How to Read With Purpose

How to Read With Purpose

Gosh, that’s a dull title: How to Read With Purpose. I nearly fell asleep before I finished writing it, but there you go, it is actually pretty descriptive. I played with How to Read More Effectively or How to Read More Efficiently, but it’s all about purpose. 

Consider for a moment what Henry David Thoreau said:

“A truly good book…teaches me better than to read it. I must soon lay it down and commence living on its hint … What I began by reading I must finish by acting.” 

It’s kind of what I meant when I wrote this piece about taking a break from learning so I could put any new skills into practice; put down the book and do some work.

I’ve always read, mostly fiction for the first half of my life, and then almost all non-fiction for the second half. No idea why, I’ve never analysed it but I can surmise that it might have to do with escapism for a while, followed by a voracious need to improve somehow. 

I love to learn, it keeps me awake and I mean awake in the spiritual sense rather than the opposite of heavy-lidded. Henry Ford said:

“Anyone who stops learning is old, whether at twenty or eighty. Anyone who keeps learning stays young. The greatest thing in life is to keep your mind young.”

I agree.

It can get unwieldy though, there’s simply so much out there. I’ve got no chance of getting through the books on my shelf, let alone the digital backlog on my Kindle or Amazon wish-list so the only way to separate the wheat from the chaff is to filter.

I agree with Thoreau that books are where we unearth, like literary archaeologists, the knowledge that leads, along with living, to wisdom:

“A written word is the choicest of relics. It is something at once more intimate with us and more universal than any other work of art. It is the work of art nearest to life itself.”

And with Seneca, the Roman Stoic philosopher, that it’s the quality, not the content that counts:

“Desultory reading is delightful, but to be beneficial, our reading must be carefully directed.”

This is how I organise and filter my reading, a big goal for me this year:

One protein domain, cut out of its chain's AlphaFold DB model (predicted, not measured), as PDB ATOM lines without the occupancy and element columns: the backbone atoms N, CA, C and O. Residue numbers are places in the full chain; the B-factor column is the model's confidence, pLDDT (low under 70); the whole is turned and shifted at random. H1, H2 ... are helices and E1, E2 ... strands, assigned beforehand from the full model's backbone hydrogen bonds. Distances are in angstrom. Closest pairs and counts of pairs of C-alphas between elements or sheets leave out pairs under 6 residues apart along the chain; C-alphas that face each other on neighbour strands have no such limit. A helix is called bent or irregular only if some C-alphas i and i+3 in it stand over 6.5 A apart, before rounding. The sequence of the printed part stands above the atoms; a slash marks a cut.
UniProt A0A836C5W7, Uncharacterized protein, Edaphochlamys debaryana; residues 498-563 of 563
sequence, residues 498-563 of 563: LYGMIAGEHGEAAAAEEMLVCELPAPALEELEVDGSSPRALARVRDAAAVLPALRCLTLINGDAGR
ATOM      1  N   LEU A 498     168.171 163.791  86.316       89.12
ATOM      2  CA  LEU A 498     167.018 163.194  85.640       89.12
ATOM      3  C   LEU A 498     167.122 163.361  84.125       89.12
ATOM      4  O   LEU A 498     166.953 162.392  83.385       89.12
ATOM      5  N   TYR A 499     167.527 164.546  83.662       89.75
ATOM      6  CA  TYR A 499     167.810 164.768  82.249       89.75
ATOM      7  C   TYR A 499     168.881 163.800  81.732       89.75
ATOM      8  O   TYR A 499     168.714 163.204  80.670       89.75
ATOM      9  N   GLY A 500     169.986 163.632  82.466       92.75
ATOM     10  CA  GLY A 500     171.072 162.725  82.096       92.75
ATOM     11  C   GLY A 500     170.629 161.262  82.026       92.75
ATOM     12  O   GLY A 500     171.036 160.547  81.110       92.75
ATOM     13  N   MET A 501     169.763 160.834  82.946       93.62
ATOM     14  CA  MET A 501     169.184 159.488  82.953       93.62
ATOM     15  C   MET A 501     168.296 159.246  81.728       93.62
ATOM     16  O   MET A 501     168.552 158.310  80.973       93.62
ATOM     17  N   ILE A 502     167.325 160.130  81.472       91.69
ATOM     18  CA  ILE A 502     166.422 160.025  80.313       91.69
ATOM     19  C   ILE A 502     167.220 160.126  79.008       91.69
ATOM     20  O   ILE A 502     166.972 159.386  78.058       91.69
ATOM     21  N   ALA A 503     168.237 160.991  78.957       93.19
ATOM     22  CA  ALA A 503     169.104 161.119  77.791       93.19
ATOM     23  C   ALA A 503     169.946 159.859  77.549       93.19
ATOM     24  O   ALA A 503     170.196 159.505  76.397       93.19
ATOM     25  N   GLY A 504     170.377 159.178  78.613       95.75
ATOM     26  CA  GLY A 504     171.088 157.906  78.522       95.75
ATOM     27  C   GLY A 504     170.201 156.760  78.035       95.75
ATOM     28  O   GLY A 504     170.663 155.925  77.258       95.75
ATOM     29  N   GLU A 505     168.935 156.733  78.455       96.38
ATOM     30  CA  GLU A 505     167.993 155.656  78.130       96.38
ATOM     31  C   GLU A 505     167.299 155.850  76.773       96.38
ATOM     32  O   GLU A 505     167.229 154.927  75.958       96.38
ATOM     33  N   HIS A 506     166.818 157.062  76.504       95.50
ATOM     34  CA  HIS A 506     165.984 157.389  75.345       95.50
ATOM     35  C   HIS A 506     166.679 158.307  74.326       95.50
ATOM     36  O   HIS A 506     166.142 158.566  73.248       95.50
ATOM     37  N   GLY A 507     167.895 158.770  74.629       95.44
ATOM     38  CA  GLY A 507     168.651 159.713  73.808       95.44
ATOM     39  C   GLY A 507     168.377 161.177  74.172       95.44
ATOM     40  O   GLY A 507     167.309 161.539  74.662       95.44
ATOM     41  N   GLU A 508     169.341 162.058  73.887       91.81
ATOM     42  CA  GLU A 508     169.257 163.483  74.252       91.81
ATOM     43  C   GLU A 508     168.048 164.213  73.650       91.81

I’m trying to read more fiction, generally the weirder the better but with a more recent focus on the classics. I’m currently enjoying Musashi; a violent, poetic and philosophical (fictional although based on historical fact) account of a Japanese samurai, who himself said: 

“Do nothing which is of no use”.

Fiction is for winding down; it helps me to sleep. Non-fiction before bedtime tends to get the forward-planning juices going and that’s not conducive to a restful sleep.

For non-fiction, I tend to use Audible (mostly when I’m driving, running or doing repetitive manual work) and can eat up the content far more effectively this way than trying to find sit-down reading time, which doesn’t really exist outside of my log cabin fantasy. Audiobooks are a learning game-changer.

With both fiction and non-fiction, I’m trying to be far more selective. This means if I’m not engaging with it, I put it down. No more “I’ve started so I’ll finish”; like bad TV, I’m ruthless, once you’ve lost me, you’ve lost me forever.

I’m aiming for more time tested wisdom, this means books that have stood the test of time. I don’t think it’s a coincidence that my favourite’s, both fiction and non-fiction, tend to be around 2000 years old (the Stoics figure highly on my bookshelf); or at least anywhere from late 19th Century (Emerson, Thoreau, Lovecraft, Dickens et al) to the 50’s (Bradbury, Matheson). It’s not that there aren’t any modern classics or valuable lessons, there are plenty, but Literature seems to be unlike films and TV; antiquated cinema is 80% outdated, 20% genius, the opposite seems true of books that have stood the test of time; in my limited, subjective experience anyway.

Effective learning requires a good teacher. If your book-bound mentors are helping you to improve your life then take the time to explore the people that inspired and taught them, Seek out your mentor’s mentors. For example, I recently discovered that one of my absolute favourites, Henry David Thoreau was heavily inspired by, amongst many others, the Stoics, particularly the works of Zeno (my pup’s namesake) and Epictetus’s Enchiridion (his Manual for Living). When you follow a natural, self-driven learning path, you’ll find many poetic connections that might seem like coincidences but turn out to be inevitable coalescence.

Like everything in life, filter out the useless and amplify the purposeful: Read with purpose.

Jx

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